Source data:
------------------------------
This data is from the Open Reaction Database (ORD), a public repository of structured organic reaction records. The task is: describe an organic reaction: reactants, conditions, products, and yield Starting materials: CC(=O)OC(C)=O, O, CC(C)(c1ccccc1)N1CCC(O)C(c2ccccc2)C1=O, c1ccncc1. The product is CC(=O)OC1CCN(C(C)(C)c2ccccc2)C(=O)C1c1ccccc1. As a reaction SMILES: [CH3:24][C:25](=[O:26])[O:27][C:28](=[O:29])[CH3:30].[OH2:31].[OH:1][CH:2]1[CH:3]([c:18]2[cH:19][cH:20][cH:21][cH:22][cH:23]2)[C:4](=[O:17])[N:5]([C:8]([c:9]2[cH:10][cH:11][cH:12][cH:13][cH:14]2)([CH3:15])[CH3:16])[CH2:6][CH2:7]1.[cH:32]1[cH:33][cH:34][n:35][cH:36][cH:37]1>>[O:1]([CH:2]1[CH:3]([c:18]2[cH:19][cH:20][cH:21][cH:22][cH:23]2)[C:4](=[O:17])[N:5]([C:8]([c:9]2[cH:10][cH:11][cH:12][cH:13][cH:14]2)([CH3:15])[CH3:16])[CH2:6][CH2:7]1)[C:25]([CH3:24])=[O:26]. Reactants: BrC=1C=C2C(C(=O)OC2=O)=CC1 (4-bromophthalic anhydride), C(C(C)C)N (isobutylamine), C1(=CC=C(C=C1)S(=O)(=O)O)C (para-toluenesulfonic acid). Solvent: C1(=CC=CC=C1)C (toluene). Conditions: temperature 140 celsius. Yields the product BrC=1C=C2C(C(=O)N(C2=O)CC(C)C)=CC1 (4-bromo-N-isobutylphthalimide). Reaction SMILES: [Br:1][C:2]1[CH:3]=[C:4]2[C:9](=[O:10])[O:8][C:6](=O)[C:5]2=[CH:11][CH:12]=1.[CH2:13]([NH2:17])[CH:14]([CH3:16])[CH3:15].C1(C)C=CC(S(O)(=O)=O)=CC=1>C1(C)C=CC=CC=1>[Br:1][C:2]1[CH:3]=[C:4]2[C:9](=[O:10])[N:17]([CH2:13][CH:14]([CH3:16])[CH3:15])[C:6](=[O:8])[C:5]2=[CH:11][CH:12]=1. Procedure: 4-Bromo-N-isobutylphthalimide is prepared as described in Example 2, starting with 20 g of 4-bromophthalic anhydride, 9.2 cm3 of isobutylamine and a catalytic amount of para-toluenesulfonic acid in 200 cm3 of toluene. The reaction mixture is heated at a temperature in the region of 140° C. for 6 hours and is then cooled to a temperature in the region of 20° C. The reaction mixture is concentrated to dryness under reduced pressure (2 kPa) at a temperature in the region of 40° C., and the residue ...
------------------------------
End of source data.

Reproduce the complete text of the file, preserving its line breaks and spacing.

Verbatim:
This data is from the Open Reaction Database (ORD), a public repository of structured organic reaction records. The task is: describe an organic reaction: reactants, conditions, products, and yield Starting materials: CC(=O)OC(C)=O, O, CC(C)(c1ccccc1)N1CCC(O)C(c2ccccc2)C1=O, c1ccncc1. The product is CC(=O)OC1CCN(C(C)(C)c2ccccc2)C(=O)C1c1ccccc1. As a reaction SMILES: [CH3:24][C:25](=[O:26])[O:27][C:28](=[O:29])[CH3:30].[OH2:31].[OH:1][CH:2]1[CH:3]([c:18]2[cH:19][cH:20][cH:21][cH:22][cH:23]2)[C:4](=[O:17])[N:5]([C:8]([c:9]2[cH:10][cH:11][cH:12][cH:13][cH:14]2)([CH3:15])[CH3:16])[CH2:6][CH2:7]1.[cH:32]1[cH:33][cH:34][n:35][cH:36][cH:37]1>>[O:1]([CH:2]1[CH:3]([c:18]2[cH:19][cH:20][cH:21][cH:22][cH:23]2)[C:4](=[O:17])[N:5]([C:8]([c:9]2[cH:10][cH:11][cH:12][cH:13][cH:14]2)([CH3:15])[CH3:16])[CH2:6][CH2:7]1)[C:25]([CH3:24])=[O:26]. Reactants: BrC=1C=C2C(C(=O)OC2=O)=CC1 (4-bromophthalic anhydride), C(C(C)C)N (isobutylamine), C1(=CC=C(C=C1)S(=O)(=O)O)C (para-toluenesulfonic acid). Solvent: C1(=CC=CC=C1)C (toluene). Conditions: temperature 140 celsius. Yields the product BrC=1C=C2C(C(=O)N(C2=O)CC(C)C)=CC1 (4-bromo-N-isobutylphthalimide). Reaction SMILES: [Br:1][C:2]1[CH:3]=[C:4]2[C:9](=[O:10])[O:8][C:6](=O)[C:5]2=[CH:11][CH:12]=1.[CH2:13]([NH2:17])[CH:14]([CH3:16])[CH3:15].C1(C)C=CC(S(O)(=O)=O)=CC=1>C1(C)C=CC=CC=1>[Br:1][C:2]1[CH:3]=[C:4]2[C:9](=[O:10])[N:17]([CH2:13][CH:14]([CH3:16])[CH3:15])[C:6](=[O:8])[C:5]2=[CH:11][CH:12]=1. Procedure: 4-Bromo-N-isobutylphthalimide is prepared as described in Example 2, starting with 20 g of 4-bromophthalic anhydride, 9.2 cm3 of isobutylamine and a catalytic amount of para-toluenesulfonic acid in 200 cm3 of toluene. The reaction mixture is heated at a temperature in the region of 140° C. for 6 hours and is then cooled to a temperature in the region of 20° C. The reaction mixture is concentrated to dryness under reduced pressure (2 kPa) at a temperature in the region of 40° C., and the residue ...